Orders to visit the Holy Land and to bathe in Jordan, to gather palms,
and to see the miracle of fire at the Sepulchre.

Colonization, trade, geography--these then are three things closely
connected with the history of the Crusades. The development of the art
of war, and the growth of a systematic taxation, are two debts which
medieval Europe also owed to the Crusades. Partly by contact with the
Byzantines, partly by conflict with the Mahommedans, the Franks learned
new methods both of building and of attacking fortifications. The
concentric castle, with its rings of walls, began to displace the old
keep and bailey with their single wall, as the crusaders brought back
news from the East.[63] The art of the sapper and miner, the use of
siege instruments like the mangonel, and the employment of various
"fires" as missiles, were all known among the Mahommedans; and in all
these respects the Franks learned from their enemies. The common use of
armorial bearings, and the practice of the tournament, may be Oriental
in their origin; the latter has its affinities with the equestrian
exercises of the Jerid, and the former, though of prehistoric antiquity,
may have received a new impulse from contact with the Arabs. The
military development which sprang from the Crusades is thus largely a
matter of borrowing; the financial development is independent and
indigenous in the West. As early as 1147 Louis VII. had imposed a tax in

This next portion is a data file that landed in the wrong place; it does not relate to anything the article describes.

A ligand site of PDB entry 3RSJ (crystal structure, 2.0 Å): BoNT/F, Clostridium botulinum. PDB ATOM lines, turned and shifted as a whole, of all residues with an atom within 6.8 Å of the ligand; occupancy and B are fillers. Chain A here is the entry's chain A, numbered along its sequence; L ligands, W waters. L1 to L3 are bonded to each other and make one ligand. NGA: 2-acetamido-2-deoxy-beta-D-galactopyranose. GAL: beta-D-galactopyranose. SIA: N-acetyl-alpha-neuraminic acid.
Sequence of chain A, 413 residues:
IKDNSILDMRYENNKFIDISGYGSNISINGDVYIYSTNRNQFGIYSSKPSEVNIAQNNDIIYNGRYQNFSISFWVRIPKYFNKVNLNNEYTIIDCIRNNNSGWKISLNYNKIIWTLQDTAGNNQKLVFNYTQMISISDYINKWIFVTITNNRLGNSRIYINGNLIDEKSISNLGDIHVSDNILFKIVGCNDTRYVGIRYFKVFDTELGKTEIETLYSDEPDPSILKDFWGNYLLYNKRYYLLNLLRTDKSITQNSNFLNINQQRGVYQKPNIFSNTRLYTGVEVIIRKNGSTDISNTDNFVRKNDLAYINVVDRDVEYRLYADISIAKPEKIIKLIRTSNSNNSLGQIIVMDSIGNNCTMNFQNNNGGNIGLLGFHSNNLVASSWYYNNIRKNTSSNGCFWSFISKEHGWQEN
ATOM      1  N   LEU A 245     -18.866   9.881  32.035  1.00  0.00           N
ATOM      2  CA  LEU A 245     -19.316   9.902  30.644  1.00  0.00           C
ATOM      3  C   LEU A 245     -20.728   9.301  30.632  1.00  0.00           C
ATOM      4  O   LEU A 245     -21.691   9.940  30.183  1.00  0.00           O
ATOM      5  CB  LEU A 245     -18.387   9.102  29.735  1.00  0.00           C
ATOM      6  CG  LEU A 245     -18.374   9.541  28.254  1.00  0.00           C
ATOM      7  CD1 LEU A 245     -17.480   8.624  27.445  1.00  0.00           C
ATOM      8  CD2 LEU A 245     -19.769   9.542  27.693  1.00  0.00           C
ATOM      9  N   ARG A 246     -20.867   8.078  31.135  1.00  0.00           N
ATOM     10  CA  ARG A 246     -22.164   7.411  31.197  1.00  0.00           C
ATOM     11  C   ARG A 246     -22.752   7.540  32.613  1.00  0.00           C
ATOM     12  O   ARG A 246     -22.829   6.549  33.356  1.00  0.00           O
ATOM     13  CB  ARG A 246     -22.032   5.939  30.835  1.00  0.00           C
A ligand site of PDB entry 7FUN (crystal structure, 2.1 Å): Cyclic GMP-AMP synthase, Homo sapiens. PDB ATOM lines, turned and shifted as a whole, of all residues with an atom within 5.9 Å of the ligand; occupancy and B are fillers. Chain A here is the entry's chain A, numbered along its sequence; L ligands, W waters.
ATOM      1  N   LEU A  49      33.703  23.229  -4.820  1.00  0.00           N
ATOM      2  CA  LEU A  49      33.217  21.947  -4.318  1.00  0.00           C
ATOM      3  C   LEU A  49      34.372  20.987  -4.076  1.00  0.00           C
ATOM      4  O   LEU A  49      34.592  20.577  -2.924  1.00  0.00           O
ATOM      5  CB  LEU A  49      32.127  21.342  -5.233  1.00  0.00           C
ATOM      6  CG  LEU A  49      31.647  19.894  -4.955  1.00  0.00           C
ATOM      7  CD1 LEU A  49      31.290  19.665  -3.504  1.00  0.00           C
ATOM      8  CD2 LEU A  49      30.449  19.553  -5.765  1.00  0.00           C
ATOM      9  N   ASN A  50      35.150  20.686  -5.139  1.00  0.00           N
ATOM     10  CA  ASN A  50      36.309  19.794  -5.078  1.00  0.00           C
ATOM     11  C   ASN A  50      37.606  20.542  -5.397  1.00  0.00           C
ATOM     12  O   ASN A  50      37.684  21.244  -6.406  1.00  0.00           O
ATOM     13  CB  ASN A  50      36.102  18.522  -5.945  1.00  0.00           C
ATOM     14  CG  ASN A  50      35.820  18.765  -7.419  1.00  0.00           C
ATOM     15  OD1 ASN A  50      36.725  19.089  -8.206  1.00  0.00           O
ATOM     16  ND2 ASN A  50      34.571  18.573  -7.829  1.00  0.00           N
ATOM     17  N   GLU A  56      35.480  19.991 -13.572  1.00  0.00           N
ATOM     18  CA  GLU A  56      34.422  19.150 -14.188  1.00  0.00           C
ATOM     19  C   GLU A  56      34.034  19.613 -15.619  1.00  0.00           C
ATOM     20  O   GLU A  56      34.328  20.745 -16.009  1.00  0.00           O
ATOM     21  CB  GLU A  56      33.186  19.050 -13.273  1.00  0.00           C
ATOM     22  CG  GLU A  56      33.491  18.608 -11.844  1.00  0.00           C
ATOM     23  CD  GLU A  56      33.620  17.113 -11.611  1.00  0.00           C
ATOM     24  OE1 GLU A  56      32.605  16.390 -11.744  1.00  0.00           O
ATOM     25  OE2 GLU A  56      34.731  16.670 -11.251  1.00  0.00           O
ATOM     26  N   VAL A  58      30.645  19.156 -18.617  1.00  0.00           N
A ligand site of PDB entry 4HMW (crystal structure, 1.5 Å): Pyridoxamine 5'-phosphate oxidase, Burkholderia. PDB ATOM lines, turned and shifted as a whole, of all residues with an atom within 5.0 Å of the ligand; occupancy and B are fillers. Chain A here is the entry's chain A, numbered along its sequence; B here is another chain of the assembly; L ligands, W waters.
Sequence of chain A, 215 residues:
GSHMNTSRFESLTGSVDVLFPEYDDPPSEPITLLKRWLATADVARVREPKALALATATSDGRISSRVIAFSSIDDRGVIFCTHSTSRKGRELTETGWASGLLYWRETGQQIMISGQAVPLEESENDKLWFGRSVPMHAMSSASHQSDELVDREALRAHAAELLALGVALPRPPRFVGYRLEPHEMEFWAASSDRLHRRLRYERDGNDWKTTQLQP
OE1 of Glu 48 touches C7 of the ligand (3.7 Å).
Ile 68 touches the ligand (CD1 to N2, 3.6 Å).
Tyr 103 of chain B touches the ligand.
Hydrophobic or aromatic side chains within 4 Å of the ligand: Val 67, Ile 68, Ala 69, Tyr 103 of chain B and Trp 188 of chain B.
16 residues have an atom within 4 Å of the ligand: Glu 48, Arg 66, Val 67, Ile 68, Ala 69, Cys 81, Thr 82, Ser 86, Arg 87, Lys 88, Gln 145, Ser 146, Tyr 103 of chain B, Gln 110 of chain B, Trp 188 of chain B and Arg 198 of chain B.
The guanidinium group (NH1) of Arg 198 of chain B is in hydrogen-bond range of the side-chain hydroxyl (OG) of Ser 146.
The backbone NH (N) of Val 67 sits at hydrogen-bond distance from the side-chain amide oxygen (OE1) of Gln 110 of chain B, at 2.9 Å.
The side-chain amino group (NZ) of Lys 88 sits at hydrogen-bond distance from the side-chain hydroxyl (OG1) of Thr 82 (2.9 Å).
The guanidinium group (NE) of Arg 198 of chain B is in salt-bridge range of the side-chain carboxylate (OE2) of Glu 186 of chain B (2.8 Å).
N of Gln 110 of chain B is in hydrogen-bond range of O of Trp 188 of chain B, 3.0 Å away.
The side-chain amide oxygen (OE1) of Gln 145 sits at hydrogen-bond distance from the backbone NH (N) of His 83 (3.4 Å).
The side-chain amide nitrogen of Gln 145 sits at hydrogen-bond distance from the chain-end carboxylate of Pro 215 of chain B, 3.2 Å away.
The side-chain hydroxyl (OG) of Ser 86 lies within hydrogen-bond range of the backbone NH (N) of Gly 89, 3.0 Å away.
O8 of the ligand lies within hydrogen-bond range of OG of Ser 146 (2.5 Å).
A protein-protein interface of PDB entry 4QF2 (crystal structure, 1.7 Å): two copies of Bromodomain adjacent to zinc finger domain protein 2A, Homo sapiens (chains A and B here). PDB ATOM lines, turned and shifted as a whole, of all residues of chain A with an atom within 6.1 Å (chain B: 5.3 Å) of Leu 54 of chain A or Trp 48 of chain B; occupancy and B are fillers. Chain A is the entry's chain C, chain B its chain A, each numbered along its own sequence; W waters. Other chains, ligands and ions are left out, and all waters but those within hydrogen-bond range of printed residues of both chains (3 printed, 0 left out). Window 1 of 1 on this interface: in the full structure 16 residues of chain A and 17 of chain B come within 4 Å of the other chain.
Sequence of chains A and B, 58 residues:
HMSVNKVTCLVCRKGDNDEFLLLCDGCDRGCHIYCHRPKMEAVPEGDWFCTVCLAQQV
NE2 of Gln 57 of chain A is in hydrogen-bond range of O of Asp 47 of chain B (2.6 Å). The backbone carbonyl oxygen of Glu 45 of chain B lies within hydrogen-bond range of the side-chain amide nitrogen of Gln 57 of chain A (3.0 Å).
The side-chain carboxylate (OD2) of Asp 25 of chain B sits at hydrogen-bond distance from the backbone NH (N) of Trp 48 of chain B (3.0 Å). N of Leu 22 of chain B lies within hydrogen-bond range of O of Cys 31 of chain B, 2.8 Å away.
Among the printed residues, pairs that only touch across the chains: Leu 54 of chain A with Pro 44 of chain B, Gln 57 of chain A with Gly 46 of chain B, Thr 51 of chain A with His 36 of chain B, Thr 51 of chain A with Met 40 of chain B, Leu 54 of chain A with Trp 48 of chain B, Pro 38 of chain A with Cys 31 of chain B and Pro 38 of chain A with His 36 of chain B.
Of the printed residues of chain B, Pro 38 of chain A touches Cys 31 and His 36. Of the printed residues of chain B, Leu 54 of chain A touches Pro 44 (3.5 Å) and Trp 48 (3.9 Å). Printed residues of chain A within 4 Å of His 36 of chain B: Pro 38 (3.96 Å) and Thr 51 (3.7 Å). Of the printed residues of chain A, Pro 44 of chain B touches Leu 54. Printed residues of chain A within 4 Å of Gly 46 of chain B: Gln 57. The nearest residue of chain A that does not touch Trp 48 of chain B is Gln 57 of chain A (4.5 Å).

the interests of the Crusades; and that tax had been repeated by Louis,
and imitated by Henry II. in 1166, while it had been still further
extended in the Saladin tithe of 1188. The taxation of 1166 is important
as the first to fall on "moveables"; the whole scheme of taxation may be
regarded as the beginning of a modern system of taxation. But it was not
only to the lay power that the Crusades gave an excuse for taxation; the
papacy also profited. Tithes for the Crusades were first imposed on the
clergy by Innocent III. at the Lateran council of 1215; and clerical
taxation was thus part of the whole statesmanlike project of the Fifth
Crusade as it was sketched by the great pope. Henceforth tithes for the
Crusades are regular; under Gregory IX. they become a great part of the
papal resources in the Crusade against the Hohenstaufen; and in the 16th
century they are still a normal part of the government of the Church.

[Illustration: Map of Syria in the 12th cetury, before the conquests of

In many other ways the Europe over which the Crusades had passed was
different from the Europe of the 11th century. In the first place, many
political changes had been wrought, largely under its influence. Always
in large part French, the Crusades had on the whole contributed to exalt
the prestige of France, until it stood at the end of the 13th century
the most considerable power in Europe. It was France which had colonized
the Levant; it was the French tongue which was used in the Levant; and